Today we’re interviewing a particularly creative guide: our Belgium-turned-Mexico City-Guide, Jonas who has recently devoted much time and energy to creating a thoughtful and exciting new culinary tour of Mexico City. The tour – the first of its kind in Mexico – aims to give travelers an in-depth look at a traditional neighbourhood, while also getting a hands-on introduction to authentic Mexican cooking. Jonas is passionate about urban communities and cultural exchange, and this passion is apparent in all of his tour offerings – but this one in particular.
TBL: Jonas, before I ask you to tell us more about the culinary tour you’ve created, I want to know: what is your favourite Mexican meal?
Jonas: Mexican food is above all about creating simple, tasty, honest dishes with straight-forward, fresh ingredients. It is totally the opposite of what is marketed as Mexican food in restaurants abroad, inspired by Tex-Mex. That's why my favourite meals are surprisingly easy to prepare (luckily for my students!) One of the best examples are chilaquiles: basically fresh tortilla chips soaking in a spicy tomato stock sauce, with a topping of onion, sour cream and cilantro. And if they can be accompanied by some frijoles charros (black bean soup with several types of meat), I go wild. If someone wants to learn something more sophisticated, chiles en nogada is one of my favourites. The stuffed green poblano chillies are covered with a white nutty cream sauce and red pomegranate kernels; the colours of the meal made it into a national dish, very popular in September, when National Independence Day is celebrated.
TBL: You grew up in Belgium: how have you become so knowledgeable about Mexican food?
Jonas: After a first stay in Mexico in 1999 and 2000, I went back to my home country, Belgium, although I had fallen in love with Mexico's culture and kitchen. After some years I was followed by my Mexican girlfriend (now wife), who was working on a PhD dissertation in Europe. In order for her to get by, we started organizing Mexican cooking classes for friends. Soon they were a big success, partly because the recipes came directly from my mother-in-law, a great cook of traditional Mexican dishes. Until my wife started working in a formal job, she was able to make a living from the classes and even pay a visit per year to her parents in Mexico. I have always liked cooking and experimenting, and soon I was as good a Mexican cook as she was. To learn the basics, I also took a two-years cooking course in Belgian and European gastronomy. My basic degrees as an agronomist and anthropologist enabled me to deepen my knowledge on the origins of food and its cultural meaning.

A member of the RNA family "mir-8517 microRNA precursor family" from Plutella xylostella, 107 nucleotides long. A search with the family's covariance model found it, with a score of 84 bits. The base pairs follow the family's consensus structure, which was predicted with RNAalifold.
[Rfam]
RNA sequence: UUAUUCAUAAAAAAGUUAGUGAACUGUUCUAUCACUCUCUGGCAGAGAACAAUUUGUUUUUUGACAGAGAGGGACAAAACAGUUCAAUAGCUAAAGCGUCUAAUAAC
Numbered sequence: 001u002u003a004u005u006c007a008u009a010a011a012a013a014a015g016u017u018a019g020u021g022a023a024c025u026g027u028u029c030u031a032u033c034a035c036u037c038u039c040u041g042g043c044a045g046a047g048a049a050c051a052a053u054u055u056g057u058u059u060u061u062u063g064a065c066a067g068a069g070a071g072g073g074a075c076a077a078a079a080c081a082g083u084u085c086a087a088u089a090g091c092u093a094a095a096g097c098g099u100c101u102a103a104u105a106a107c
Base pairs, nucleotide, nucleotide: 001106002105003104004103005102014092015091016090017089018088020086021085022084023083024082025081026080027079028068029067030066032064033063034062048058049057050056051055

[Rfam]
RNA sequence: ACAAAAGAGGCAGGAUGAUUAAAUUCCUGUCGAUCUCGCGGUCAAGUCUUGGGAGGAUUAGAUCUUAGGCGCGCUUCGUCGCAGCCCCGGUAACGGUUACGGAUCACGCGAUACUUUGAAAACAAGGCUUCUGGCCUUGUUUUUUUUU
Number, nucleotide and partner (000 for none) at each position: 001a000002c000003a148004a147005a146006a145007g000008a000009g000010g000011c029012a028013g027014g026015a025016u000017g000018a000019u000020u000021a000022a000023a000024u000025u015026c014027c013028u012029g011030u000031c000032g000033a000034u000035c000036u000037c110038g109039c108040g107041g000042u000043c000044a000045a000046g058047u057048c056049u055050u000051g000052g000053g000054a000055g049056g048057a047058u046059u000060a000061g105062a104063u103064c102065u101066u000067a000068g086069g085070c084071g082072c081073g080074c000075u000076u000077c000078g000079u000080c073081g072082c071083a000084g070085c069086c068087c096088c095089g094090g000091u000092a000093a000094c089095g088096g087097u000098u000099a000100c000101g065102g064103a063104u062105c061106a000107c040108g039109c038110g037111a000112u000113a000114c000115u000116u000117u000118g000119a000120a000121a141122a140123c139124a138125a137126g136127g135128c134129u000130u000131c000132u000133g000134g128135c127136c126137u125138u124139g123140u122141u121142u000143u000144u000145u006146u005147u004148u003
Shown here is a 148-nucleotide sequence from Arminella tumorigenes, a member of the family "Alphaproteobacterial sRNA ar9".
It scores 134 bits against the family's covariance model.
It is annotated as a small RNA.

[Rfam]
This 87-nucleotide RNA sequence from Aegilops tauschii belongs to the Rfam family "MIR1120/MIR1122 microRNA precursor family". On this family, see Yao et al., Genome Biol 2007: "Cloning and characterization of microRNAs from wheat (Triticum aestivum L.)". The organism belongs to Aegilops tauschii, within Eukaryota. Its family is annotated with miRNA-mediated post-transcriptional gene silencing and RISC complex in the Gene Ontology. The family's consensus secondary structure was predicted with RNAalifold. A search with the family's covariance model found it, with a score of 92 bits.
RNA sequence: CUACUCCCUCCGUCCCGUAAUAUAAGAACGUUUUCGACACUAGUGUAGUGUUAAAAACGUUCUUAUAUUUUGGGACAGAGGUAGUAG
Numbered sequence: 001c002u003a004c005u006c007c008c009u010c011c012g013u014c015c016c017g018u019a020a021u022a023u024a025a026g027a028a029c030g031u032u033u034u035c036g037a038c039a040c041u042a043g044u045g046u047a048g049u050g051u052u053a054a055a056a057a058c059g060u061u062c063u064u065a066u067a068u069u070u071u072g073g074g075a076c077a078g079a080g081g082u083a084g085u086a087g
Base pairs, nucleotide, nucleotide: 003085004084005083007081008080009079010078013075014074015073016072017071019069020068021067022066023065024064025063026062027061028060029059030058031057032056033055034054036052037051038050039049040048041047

TBL: What made you decide to put together an intensive culinary experience tour?
Jonas: Since I began guiding in Mexico City in 2008, my focus has been on urban cultural tours. I started to scratch the surface with my visitors, visiting markets, sampling street food and taking them to meet traditional farmers and producers that survive near the urban sprawl. I put a lot of focus on how many typical Mexican dishes and products are products of the particular pre-Hispanic roots and the colonial history of the country. Soon, I realised people wanted more than just to hear about nuns inventing mouth-watering recipes in convents, or touching exotic fruits and sampling "mole" sauces at markets. They wanted to get their hands dirty and experiment themselves! So I wanted to take them to a kitchen to share my love for Mexican cuisine. But my own kitchen was too small, even to host small groups.
TBL: Tell us about the space you plan to use for the cooking class.
Jonas: I am so excited about this! It took me a long time to find. After months of looking around in the city center, I started screening less obvious parts of the city with good markets, such as Coyoacán and Tlalpan. It's a lovely neighbourhood with a colonial feeling and an interesting history, but too small and too far from the center to be visited often by foreign tourists. A local friend introduced me to Miguel Angel, the owner of a blown glass workshop with an annex kitchen and restaurant. When I arrived, the place was a mess, because they were renewing the glass oven and the restaurant was in renovation. But I immediately fell in love with the workshop: the warm Mexican colours, the odd glass creations scattered around, the roomy cabaña-like kitchen, and above all the informal enthusiasm of the owner made me feel at home.
I knew this was the place to start my culinary tour and workshop. The charm and history of the neighbourhood enables me to give a sense-of-place to the visitors that want to visit an off-the-beaten-track part of the city; its 120-years old market, with most ladies attending clients for about 40 years, is a perfect place to get an introduction on what to order and how to buy food when you are traveling through Mexico; and the kitchen is part of a real Mexican collective project run with heart and soul. It is the perfect setting to become acquainted with Mexican recipes and understand why the way to a Mexican's heart is through the stomach.
Thank you so much, Jonas, for articulating the passion and history behind this creative project. We can’t wait to hear feedback from the travelers who book this tour with you.